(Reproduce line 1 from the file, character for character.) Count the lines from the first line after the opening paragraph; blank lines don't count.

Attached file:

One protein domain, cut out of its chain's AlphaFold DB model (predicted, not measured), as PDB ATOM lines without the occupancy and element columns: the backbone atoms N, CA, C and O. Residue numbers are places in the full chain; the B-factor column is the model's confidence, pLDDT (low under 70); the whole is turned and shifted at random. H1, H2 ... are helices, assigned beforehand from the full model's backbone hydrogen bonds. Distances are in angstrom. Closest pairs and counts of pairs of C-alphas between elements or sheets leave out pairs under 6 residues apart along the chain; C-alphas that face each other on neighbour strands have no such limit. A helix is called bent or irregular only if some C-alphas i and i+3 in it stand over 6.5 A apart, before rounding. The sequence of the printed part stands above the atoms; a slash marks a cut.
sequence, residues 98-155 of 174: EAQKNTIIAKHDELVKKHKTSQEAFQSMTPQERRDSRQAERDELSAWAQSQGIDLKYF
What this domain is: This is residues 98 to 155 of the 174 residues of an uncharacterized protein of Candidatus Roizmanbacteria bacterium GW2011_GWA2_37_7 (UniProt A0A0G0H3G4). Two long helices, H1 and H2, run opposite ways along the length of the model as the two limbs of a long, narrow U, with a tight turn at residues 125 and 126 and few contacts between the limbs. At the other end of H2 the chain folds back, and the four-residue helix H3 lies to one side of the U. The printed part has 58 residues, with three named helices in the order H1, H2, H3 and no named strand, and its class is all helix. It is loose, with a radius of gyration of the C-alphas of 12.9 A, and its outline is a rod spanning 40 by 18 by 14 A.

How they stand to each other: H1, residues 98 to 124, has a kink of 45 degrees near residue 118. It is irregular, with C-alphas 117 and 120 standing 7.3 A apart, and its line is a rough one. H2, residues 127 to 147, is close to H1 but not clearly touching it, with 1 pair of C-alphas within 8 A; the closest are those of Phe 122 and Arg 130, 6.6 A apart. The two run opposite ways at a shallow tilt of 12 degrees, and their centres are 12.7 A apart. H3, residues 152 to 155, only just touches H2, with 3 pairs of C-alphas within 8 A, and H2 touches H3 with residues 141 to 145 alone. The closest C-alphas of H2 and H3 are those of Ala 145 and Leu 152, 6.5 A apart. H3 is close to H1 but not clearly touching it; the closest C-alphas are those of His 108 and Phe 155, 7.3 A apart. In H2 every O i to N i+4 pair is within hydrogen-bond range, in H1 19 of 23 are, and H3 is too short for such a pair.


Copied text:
sequence, residues 98-155 of 174: EAQKNTIIAKHDELVKKHKTSQEAFQSMTPQERRDSRQAERDELSAWAQSQGIDLKYF